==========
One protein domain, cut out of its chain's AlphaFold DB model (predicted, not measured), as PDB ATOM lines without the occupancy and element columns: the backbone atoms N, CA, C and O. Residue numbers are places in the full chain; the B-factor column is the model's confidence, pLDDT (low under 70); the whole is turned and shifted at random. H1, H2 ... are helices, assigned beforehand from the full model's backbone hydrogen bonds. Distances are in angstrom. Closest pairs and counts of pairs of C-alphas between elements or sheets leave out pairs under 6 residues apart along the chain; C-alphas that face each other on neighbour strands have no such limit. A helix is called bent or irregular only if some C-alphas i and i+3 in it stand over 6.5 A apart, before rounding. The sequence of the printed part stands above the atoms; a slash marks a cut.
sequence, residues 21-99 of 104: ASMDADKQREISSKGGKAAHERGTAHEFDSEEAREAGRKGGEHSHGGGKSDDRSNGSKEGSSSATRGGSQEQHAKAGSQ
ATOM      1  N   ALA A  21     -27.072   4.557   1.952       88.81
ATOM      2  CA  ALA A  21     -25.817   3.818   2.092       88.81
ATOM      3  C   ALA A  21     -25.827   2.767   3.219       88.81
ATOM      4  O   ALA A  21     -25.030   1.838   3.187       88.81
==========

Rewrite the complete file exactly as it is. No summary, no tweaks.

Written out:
One protein domain, cut out of its chain's AlphaFold DB model (predicted, not measured), as PDB ATOM lines without the occupancy and element columns: the backbone atoms N, CA, C and O. Residue numbers are places in the full chain; the B-factor column is the model's confidence, pLDDT (low under 70); the whole is turned and shifted at random. H1, H2 ... are helices, assigned beforehand from the full model's backbone hydrogen bonds. Distances are in angstrom. Closest pairs and counts of pairs of C-alphas between elements or sheets leave out pairs under 6 residues apart along the chain; C-alphas that face each other on neighbour strands have no such limit. A helix is called bent or irregular only if some C-alphas i and i+3 in it stand over 6.5 A apart, before rounding. The sequence of the printed part stands above the atoms; a slash marks a cut.
sequence, residues 21-99 of 104: ASMDADKQREISSKGGKAAHERGTAHEFDSEEAREAGRKGGEHSHGGGKSDDRSNGSKEGSSSATRGGSQEQHAKAGSQ
ATOM      1  N   ALA A  21     -27.072   4.557   1.952       88.81
ATOM      2  CA  ALA A  21     -25.817   3.818   2.092       88.81
ATOM      3  C   ALA A  21     -25.827   2.767   3.219       88.81
ATOM      4  O   ALA A  21     -25.030   1.838   3.187       88.81